UGANDA, Kampala | Real Muloodi News | Permanent Secretary of the Finance Ministry, Ramathan Ggoobi, has announced that there will be no new borrowing in the next fiscal year to minimise Uganda’s debt burden.
The country’s debt stock increased to UGX86.6tn ($23.8bn) as of June 30, 2022, compared to UGX75.1tn in the previous year, a rise of 12.5%.
The debt is split between UGX38.1tn of domestic debt and UGX48.5tn of external debt. This is a worrying trend, as it represents an increase of 104% over the past five years, driven primarily by new debt, which has put pressure on the economy and led to more borrowing from the domestic market.
As a result, Uganda’s public debt is unsustainable in the short term, and experts warn that continued reliance on Net Domestic Financing (NDF) signals the government’s borrowing appetite.
Uganda’s Auditor General, John Muwanga, warns that borrowing costs could make payments unsustainable for the country.
The major cause of the increase in borrowing is the contraction of new loans, mainly for budget support.
The Ugandan government is also facing a persistent budget deficit, meaning that government revenue is lower than its expenditure. This deficit is leading to the rollover of liquidity papers, bond switches, and private placements.
Muwanga adds that foreign exchange loss arising from the depreciation of the Ugandan Shilling against stronger currencies is also a significant factor in the increase in Uganda’s public debt.
The high level of Uganda’s public debt also raises concerns about its Debt-to-GDP ratio. This ratio compares a country’s total debt with what it produces, and a high ratio may make it more difficult for a country to pay back its debts.
The International Monetary Fund (IMF) recommends that developing countries, such as Uganda, maintain a Debt to GDP ratio below 50%, while many developed countries have gone up to 200%.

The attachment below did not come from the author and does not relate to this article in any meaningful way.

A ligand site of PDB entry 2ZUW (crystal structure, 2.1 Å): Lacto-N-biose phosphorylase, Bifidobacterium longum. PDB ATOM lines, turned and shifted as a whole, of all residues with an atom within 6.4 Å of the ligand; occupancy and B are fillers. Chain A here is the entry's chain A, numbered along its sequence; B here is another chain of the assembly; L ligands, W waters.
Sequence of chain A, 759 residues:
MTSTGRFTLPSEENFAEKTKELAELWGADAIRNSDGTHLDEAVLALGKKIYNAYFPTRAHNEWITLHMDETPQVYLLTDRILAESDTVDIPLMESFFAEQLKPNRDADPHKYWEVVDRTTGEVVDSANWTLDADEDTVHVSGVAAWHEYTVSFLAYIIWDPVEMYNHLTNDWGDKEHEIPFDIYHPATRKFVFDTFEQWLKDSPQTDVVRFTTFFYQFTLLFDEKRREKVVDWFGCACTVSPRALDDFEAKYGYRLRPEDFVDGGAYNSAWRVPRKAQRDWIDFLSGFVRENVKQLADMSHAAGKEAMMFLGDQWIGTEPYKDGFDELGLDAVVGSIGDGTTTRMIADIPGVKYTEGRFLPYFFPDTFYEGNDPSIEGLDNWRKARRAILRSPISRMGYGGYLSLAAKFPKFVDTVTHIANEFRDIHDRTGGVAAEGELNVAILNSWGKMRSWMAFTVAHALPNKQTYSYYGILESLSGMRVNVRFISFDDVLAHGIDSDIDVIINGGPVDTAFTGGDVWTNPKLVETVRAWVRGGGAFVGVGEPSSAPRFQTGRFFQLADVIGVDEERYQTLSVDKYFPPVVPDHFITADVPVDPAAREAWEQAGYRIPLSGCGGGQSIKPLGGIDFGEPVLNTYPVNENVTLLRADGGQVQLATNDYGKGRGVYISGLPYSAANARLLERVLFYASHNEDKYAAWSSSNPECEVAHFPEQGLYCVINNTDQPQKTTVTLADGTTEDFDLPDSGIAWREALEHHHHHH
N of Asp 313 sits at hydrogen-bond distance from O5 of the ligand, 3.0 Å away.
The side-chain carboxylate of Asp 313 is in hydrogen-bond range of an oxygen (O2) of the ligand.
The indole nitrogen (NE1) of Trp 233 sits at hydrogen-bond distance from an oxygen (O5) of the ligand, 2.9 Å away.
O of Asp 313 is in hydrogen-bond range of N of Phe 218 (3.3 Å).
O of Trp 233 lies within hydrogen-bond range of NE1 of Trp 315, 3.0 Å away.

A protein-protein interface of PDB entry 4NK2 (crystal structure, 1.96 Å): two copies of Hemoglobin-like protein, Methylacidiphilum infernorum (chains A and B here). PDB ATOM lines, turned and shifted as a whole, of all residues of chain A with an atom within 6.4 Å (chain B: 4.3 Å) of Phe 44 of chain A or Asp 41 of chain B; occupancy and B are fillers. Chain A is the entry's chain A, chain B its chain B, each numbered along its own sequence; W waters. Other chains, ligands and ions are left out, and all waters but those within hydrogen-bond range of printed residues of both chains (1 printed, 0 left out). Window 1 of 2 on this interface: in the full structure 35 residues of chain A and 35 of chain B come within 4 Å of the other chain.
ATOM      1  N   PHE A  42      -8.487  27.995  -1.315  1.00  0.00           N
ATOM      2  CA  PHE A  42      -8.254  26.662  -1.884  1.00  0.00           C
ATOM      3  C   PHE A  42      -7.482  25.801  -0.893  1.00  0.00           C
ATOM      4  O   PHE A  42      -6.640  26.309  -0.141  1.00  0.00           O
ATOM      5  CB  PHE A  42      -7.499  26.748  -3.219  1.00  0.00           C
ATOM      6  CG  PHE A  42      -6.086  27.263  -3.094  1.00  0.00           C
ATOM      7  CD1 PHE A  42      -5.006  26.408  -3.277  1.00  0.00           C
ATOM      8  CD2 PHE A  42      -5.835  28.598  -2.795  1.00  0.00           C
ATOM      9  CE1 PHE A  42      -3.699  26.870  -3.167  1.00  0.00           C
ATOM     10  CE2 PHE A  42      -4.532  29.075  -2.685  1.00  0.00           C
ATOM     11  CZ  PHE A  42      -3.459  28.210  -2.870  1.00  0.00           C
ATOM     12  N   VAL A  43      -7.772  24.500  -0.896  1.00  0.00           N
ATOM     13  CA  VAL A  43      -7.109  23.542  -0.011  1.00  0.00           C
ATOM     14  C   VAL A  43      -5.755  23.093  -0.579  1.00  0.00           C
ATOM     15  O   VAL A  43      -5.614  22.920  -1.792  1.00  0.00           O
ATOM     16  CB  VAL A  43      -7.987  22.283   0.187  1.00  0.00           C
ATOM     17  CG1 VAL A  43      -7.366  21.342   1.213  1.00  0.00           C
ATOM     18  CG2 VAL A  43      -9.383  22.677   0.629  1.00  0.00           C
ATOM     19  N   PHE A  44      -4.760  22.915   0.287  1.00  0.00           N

However, Uganda’s Debt to GDP ratio increased by 21% from 31% to 52% over the past five years, which is worrying.
Undisbursed loans in Uganda stood at UGX15.6tn ($4.3bn) in the 2021/22 fiscal year, which was responsible for high commission fees on acquired loans that were yet to be disbursed. This failure to draw down and low absorption of contracted government debt continues to affect service delivery.
Uganda’s external debt as of June 30, 2022, is made up of UGX29.9tn ($8.2bn) of multilateral creditors, UGX13.5tn ($3.7bn) of bilateral creditors, and UGX5tn ($1.4bn) of commercial banks.
The linear growth in the level of external debt in the past five years has led to a consistent increase from UGX28.4tn in the 2017/18 fiscal year to UGX48.4tn in 2021/22, representing overall growth of 70.6%.
Uganda’s dependence on debt rollover to finance matured/redemption instruments is creating a high dependence on the market, increasing refinancing risk.
The Ugandan government’s continued reliance on Net Domestic Financing affects growth in the private sector as market players demand increased rates, aware that the government is in dire need of financing the budget.
To address the rising debt, the Ugandan government is focusing on repurposing its budget, given its constrained resources.
The Ministry of Finance has established new fiscal policy guidelines to minimise the share of Uganda Revenue Authority URA revenues used to service debt.
The government will suspend borrowing over the short-to-medium term to ensure more resources are available to address immediate and pressing needs such as providing healthcare, supporting businesses, and improving infrastructure. This decision is often taken when the government is facing a significant fiscal deficit, where the amount it spends exceeds the amount it receives in revenue.
Suspending borrowing over the short-to-medium term means that the government will not issue any new debt instruments such as bonds or treasury bills.
Instead, it will rely on its existing revenue streams to finance its operations and meet its expenses. This decision can have both positive and negative effects on the economy.
On the one hand, it can help to reduce the fiscal deficit and the overall level of government debt, which can have a positive impact on investor confidence and can help to stabilise the economy in the long run.
On the other hand, suspending borrowing can also lead to a reduction in government spending, which can harm the economy, especially if the government is cutting back on vital public services such as education, healthcare, and social welfare.
Moreover, suspending borrowing can also limit the government’s ability to respond to unforeseen events such as natural disasters or economic shocks.
In such cases, the government may need to borrow money to finance its emergency response and recovery efforts.
Overall, the decision to suspend borrowing over the short-to-medium term requires careful consideration of the economic and social implications.
While it can help to reduce the fiscal deficit and overall debt burden, it can also harm the economy and limit the government’s ability to respond to unexpected events.
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